Fiona Lawrenson says go for superior shallots instead of ordinary onions - they are nearly ready for picking.
Shallots are probably the easiest of all the onion family to grow and, from my point of view, the tastiest. Shop sold shallots can be expensive to buy and difficult to get hold of. If you grow them yourself you can store them for a considerable time, longer than any other type of onion.
Shallots are ideal for a small plot as they mature quicker and take up less space. They love an open sunny site. They prefer a lighter soil, but can cope with heavier soils as long as they aren't compacted, as this will cause the roots to push the shallot out of the ground. All onions hate any competition from weeds, so make sure you keep it a weed-free zone, or they will turn their toes up!
Shallots are grown from sets (a single shallot bulb). Each set produces a cluster of 7 or 8 shallots. I would make sure you buy your sets from a reputable source that guarantees that they are virus free.
Shallots need a long growing season; in milder areas I would recommend sowing them in December or January and, in colder climes, in February and March.
Plant the sets by pushing them gently into the soft ground, 6" apart, so that their tips are just visible. If you soil is heavy, use a trowel. If you are planting more than one row, space the rows about 8" - 10" apart, so that they don't overcrowd.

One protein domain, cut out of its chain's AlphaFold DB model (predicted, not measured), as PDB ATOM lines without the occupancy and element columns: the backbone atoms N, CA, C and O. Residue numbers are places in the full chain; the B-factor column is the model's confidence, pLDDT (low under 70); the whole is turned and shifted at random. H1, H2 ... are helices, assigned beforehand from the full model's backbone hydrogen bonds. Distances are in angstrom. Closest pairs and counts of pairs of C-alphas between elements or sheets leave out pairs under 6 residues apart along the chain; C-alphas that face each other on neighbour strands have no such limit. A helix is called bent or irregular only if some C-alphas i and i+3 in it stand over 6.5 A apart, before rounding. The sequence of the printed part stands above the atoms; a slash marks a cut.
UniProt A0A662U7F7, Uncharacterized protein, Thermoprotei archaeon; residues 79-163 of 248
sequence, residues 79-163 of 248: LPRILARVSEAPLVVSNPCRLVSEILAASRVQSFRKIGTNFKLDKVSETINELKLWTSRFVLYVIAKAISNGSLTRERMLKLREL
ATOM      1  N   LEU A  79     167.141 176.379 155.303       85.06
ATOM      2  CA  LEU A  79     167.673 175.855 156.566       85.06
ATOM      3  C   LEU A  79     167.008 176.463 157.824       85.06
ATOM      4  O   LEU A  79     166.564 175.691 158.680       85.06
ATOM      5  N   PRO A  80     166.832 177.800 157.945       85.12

Only water shallots in the driest of weather. An old gardener advised me that shallots benefit from a top-dressing of soot, carefully placed around the onions, during their growing season. Don't get the soot on the plant itself.
In late June remove the soil from around the clumps by hand, being careful not to disturb the roots, as this helps the bulbs to ripen in the sun.
To harvest: wait for the leaves to turn yellow and then lift.
Traditionally, onions are left on the surface to dry off in the warm sun and this is still the best way - but if its wet they will rot so bring them indoors, preferably into a greenhouse. Rub off any excess mud and flaky skins, and take off the dried leaves. Now they are ready to store - but do make sure that they are all healthy - throw away any that are spongy and soft. Store them in nets or string bags so that the air can circulate in a cool, frost-free space.
Shallots are great eaten raw as they have a very subtle flavour, but my favourite way is to simply roast them.
Top and tail the shallots and then remove the outer skin. Leave them whole; place them on a shallow baking tray and drizzle over a mixture of runny honey and olive oil so that they are lightly covered. Add salt and pepper to taste; bake in the oven for 15-20 minutes at 180c.
The shallots should be caramelised on the outside and are excellent eaten with your Sunday roast.
Best variety: Aristocratic Shallots
This variety has proved to be a winner all over the country as its bulb is of a superb quality and tastes delicious.
Medway’s Vegetable Seed Specialist
Old School Lane
LL61 5RZ Tel/Fax 01248 714851